Type of Document Master's Thesis Author Burness, Robert Currie URN etd-07072010-020153 Title A central facilities location problem involving traveling salesman tours and expected distances Degree Master of Science Department Industrial Engineering and Operations Research Advisory Committee
Advisor Name Title White, John A. Committee Chair Schmidt, J. William Committee Member Turner, Wayne C. Committee Member Keywords
Date of Defense 1974-05-06 Availability restricted AbstractThe objectives of this research were to present an original formulation of a significant facilities location problem, the traveling salesman location problem, and to develop several heuristic solution procedures for determining minimum distance locations. Despite the wide applicability of the traveling salesman location problem, a survey of the facilities location literature revealed that this research effort apparently was the first to address the problem.
After mathematically formulating the problem, several rather simple example problems were investigated in order to gain some insight regarding the behavior of the function under a variety of different conditions. Many of the results stemming from the study of the simple examples were counter-intuitive. Additionally, it was demonstrated that even for problems involving only a few existing facilities the resulting objective function is non-convex.
Due to the non-convexity of the objective function and the overwhelming combinatorics involved with just one functional evaluation, it was desired that the solution procedures developed be capable of obtaining near optimal solutions in the shortest time possible. One of the solution techniques proposed, Procedure 2, was based on the Successive Quadratic Approximation Procedure. This procedure was selected for two reasons:
1) It was expected that the procedure would yield minimum solutions to large problems rather quickly, and
2) It was hoped that by approximating the function over the entire solution space, the procedure would tend to overlook local minimum points, and instead, find a global minimum point.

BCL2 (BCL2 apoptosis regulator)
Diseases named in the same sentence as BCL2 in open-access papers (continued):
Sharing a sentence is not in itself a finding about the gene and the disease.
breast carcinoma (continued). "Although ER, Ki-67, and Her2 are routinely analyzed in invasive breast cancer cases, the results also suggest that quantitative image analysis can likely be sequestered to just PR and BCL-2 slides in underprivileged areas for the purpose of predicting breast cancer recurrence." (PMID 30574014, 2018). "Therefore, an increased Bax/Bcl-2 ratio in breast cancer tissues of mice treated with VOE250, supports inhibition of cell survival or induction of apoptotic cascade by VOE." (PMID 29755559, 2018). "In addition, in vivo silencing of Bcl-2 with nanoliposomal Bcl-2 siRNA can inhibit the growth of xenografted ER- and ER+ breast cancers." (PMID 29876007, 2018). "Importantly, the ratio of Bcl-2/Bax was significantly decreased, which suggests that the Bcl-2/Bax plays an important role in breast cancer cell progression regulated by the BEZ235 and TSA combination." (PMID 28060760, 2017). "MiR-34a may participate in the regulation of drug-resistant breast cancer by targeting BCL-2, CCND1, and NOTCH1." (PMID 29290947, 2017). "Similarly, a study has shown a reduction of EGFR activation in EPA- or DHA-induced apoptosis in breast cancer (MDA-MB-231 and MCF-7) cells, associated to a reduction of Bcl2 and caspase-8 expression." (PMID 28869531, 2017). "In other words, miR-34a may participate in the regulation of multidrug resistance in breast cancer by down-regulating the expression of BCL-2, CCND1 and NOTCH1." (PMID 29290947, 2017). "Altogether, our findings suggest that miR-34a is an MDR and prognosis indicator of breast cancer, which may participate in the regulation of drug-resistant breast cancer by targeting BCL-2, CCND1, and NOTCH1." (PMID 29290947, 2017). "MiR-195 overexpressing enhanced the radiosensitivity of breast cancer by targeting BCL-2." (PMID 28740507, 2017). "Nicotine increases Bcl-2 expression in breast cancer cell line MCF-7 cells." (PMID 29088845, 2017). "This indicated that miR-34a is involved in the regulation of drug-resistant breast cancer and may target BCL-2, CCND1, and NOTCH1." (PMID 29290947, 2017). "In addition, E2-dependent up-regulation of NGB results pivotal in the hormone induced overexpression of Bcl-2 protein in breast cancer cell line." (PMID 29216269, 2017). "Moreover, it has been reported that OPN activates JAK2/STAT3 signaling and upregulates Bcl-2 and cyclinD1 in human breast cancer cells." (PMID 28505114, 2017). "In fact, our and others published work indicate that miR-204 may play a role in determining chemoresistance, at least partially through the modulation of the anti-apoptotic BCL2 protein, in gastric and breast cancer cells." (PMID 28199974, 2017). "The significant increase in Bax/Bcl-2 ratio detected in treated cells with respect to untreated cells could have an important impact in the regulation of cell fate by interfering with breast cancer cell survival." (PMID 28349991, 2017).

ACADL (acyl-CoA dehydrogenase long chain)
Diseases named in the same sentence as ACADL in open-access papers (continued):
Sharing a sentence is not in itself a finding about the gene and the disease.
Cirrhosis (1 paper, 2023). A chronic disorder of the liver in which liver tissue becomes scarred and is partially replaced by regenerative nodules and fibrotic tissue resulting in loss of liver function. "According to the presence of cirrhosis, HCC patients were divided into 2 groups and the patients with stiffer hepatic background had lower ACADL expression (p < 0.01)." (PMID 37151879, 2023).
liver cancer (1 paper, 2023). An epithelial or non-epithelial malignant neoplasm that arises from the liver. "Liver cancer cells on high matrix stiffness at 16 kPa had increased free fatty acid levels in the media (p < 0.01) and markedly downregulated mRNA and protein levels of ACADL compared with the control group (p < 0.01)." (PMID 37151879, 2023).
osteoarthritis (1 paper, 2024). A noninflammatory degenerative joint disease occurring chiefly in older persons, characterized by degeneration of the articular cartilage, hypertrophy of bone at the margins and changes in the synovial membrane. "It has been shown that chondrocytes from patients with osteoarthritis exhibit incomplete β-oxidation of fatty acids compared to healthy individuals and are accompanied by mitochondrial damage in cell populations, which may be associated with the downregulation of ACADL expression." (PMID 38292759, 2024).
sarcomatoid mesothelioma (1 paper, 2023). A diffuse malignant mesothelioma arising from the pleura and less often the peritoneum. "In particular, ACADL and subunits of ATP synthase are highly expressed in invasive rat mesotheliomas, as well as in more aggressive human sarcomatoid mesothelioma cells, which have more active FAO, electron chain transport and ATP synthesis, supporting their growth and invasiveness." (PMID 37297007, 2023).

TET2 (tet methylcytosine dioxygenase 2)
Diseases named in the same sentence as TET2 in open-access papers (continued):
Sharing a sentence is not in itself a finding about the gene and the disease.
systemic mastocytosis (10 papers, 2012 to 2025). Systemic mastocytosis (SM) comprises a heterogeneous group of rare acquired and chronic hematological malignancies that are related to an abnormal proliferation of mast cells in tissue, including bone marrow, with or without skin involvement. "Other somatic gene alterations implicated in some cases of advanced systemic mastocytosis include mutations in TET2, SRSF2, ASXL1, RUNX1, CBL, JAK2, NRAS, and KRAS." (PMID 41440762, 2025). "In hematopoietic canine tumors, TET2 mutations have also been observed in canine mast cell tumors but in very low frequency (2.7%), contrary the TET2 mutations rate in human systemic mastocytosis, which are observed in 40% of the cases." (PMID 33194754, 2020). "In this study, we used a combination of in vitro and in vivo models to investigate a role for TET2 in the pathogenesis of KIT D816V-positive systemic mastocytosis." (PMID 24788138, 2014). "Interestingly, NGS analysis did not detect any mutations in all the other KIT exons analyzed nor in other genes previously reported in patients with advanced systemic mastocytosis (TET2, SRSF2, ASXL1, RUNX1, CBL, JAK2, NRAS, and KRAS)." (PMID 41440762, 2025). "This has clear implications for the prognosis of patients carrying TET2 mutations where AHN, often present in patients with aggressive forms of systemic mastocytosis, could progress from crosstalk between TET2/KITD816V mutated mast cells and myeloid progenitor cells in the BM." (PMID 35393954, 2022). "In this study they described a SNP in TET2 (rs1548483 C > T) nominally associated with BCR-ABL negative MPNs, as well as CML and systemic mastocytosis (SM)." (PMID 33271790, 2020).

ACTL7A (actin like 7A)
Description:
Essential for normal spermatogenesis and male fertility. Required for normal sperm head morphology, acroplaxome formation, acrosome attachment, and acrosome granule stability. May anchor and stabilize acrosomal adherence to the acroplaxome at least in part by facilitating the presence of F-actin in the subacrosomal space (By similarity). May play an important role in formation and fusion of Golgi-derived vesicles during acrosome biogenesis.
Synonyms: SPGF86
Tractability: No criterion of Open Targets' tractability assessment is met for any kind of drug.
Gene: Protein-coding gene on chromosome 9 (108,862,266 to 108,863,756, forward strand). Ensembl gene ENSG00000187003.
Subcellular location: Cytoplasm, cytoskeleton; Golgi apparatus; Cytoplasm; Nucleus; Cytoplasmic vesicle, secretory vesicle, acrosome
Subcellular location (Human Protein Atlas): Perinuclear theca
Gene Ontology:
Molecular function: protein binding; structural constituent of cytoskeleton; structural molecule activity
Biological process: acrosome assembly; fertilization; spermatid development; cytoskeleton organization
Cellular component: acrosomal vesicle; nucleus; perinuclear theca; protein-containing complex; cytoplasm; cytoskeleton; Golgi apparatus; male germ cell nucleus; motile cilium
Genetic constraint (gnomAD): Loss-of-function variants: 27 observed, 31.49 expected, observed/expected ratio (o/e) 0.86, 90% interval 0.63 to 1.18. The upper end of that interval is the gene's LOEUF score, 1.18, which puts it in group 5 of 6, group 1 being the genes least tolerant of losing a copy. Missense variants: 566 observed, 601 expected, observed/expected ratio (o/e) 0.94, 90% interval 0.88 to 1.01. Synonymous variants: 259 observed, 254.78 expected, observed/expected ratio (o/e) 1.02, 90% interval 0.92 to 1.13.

It was demonstrated that while Procedure 2 is capable of obtaining optimal solutions, it does not immediately recognize a particular solution as being optimal. The other procedure proposed, Procedure 1, based on a relationship between the Steiner-Weber problem and the traveling salesman location problem, was selected because of its ability to immediately recognize a particular solution as being a local minimum point. At each iteration Procedure 1 required the solution of a Steiner-Weber problem as well as solutions to the "string" of traveling salesman problems. The Steiner-Weber problems were solved through the use of the Hyperbolic Approximation Procedure. It was verified that both procedures are capable of obtaining optimal solutions by applying each procedure to several of the example problems.
The effectiveness of each procedure in finding minimum distance solutions was determined by applying each procedure to a number of randomly generated problems, and then comparing the resulting execution times and minimum distance solutions. A difference of two percent or more between the minimum distance solutions obtained for a given problem was considered to be significant. Problems involving 4, 6, 8, 10, and 11 existing facilities were solved. No attempts were made to solve larger problems due to the excessively long execution times required.
On the basis of the computational results obtained, it was concluded that
1) There is no significant difference between Procedures 1 and 2 for problems involving four existing facilities.
2) For about 15 to 20 percent of the problems involving 6, 8, 10, or 11 existinq facilities, Procedure 1 performs better than Procedure 2.
By examining the mean execution times for each procedure, it was found that there was little significant difference between the two procedures until rather large problems were solved. Procedure 2 required relatively shorter execution times than Procedure 1 for problems involving 10 or 11 existing facilities. However, the reduction in execution time for Procedure 2 occurred at a point where it was considered economically infeasible to continue to examine larger problems. The length of execution times for larger problems can probably be reduced by:
1) Eliminating the need to evaluate all traveling salesman problems by setting many of the PhiS, the subset probabilities, equal to zero, and
2) Replacing the branch and bound algorithm for solving traveling salesman problems with one of the more effective heuristic procedures that have been developed.
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